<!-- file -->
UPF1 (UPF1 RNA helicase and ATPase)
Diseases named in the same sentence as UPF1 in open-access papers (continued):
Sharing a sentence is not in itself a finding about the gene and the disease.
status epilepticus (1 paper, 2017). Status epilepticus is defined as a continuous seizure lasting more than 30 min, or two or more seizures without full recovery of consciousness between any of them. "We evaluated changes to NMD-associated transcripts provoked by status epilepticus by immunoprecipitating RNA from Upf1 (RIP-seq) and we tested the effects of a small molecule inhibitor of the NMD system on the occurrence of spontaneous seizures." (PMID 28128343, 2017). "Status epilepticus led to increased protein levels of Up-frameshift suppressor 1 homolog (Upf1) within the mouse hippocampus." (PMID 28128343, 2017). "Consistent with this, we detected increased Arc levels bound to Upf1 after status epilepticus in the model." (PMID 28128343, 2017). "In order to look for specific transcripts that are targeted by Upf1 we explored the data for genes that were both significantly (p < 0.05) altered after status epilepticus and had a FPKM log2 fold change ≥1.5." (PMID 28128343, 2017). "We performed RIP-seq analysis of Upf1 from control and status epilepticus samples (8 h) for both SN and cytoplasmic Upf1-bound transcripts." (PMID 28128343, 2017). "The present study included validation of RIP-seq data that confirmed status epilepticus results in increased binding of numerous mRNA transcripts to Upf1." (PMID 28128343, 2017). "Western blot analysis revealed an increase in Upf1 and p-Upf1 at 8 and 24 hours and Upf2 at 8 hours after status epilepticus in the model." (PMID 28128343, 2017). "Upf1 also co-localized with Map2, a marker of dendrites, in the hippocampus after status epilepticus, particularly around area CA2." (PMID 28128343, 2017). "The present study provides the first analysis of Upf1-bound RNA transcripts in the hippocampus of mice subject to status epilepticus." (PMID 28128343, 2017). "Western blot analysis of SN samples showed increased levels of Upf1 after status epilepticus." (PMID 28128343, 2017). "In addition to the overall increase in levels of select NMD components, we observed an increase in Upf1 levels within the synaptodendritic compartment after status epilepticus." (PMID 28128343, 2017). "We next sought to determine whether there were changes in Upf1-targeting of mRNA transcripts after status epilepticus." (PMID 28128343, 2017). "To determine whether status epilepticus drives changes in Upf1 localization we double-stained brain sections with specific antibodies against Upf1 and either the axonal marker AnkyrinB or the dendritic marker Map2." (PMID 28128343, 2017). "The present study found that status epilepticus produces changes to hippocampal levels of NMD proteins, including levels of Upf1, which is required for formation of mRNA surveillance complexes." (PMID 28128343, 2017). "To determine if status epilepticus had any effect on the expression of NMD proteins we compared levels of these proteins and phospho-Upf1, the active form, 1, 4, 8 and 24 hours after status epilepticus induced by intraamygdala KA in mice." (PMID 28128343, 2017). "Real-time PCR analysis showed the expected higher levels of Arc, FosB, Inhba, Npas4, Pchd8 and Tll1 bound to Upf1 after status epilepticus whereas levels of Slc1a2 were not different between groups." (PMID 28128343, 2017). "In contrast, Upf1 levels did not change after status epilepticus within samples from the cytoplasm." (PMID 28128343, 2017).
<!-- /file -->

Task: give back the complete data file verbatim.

UPF1 (UPF1 RNA helicase and ATPase)
Diseases named in the same sentence as UPF1 in open-access papers (continued):
Sharing a sentence is not in itself a finding about the gene and the disease.
status epilepticus (1 paper, 2017). Status epilepticus is defined as a continuous seizure lasting more than 30 min, or two or more seizures without full recovery of consciousness between any of them. "We evaluated changes to NMD-associated transcripts provoked by status epilepticus by immunoprecipitating RNA from Upf1 (RIP-seq) and we tested the effects of a small molecule inhibitor of the NMD system on the occurrence of spontaneous seizures." (PMID 28128343, 2017). "Status epilepticus led to increased protein levels of Up-frameshift suppressor 1 homolog (Upf1) within the mouse hippocampus." (PMID 28128343, 2017). "Consistent with this, we detected increased Arc levels bound to Upf1 after status epilepticus in the model." (PMID 28128343, 2017). "In order to look for specific transcripts that are targeted by Upf1 we explored the data for genes that were both significantly (p < 0.05) altered after status epilepticus and had a FPKM log2 fold change ≥1.5." (PMID 28128343, 2017). "We performed RIP-seq analysis of Upf1 from control and status epilepticus samples (8 h) for both SN and cytoplasmic Upf1-bound transcripts." (PMID 28128343, 2017). "The present study included validation of RIP-seq data that confirmed status epilepticus results in increased binding of numerous mRNA transcripts to Upf1." (PMID 28128343, 2017). "Western blot analysis revealed an increase in Upf1 and p-Upf1 at 8 and 24 hours and Upf2 at 8 hours after status epilepticus in the model." (PMID 28128343, 2017). "Upf1 also co-localized with Map2, a marker of dendrites, in the hippocampus after status epilepticus, particularly around area CA2." (PMID 28128343, 2017). "The present study provides the first analysis of Upf1-bound RNA transcripts in the hippocampus of mice subject to status epilepticus." (PMID 28128343, 2017). "Western blot analysis of SN samples showed increased levels of Upf1 after status epilepticus." (PMID 28128343, 2017). "In addition to the overall increase in levels of select NMD components, we observed an increase in Upf1 levels within the synaptodendritic compartment after status epilepticus." (PMID 28128343, 2017). "We next sought to determine whether there were changes in Upf1-targeting of mRNA transcripts after status epilepticus." (PMID 28128343, 2017). "To determine whether status epilepticus drives changes in Upf1 localization we double-stained brain sections with specific antibodies against Upf1 and either the axonal marker AnkyrinB or the dendritic marker Map2." (PMID 28128343, 2017). "The present study found that status epilepticus produces changes to hippocampal levels of NMD proteins, including levels of Upf1, which is required for formation of mRNA surveillance complexes." (PMID 28128343, 2017). "To determine if status epilepticus had any effect on the expression of NMD proteins we compared levels of these proteins and phospho-Upf1, the active form, 1, 4, 8 and 24 hours after status epilepticus induced by intraamygdala KA in mice." (PMID 28128343, 2017). "Real-time PCR analysis showed the expected higher levels of Arc, FosB, Inhba, Npas4, Pchd8 and Tll1 bound to Upf1 after status epilepticus whereas levels of Slc1a2 were not different between groups." (PMID 28128343, 2017). "In contrast, Upf1 levels did not change after status epilepticus within samples from the cytoplasm." (PMID 28128343, 2017).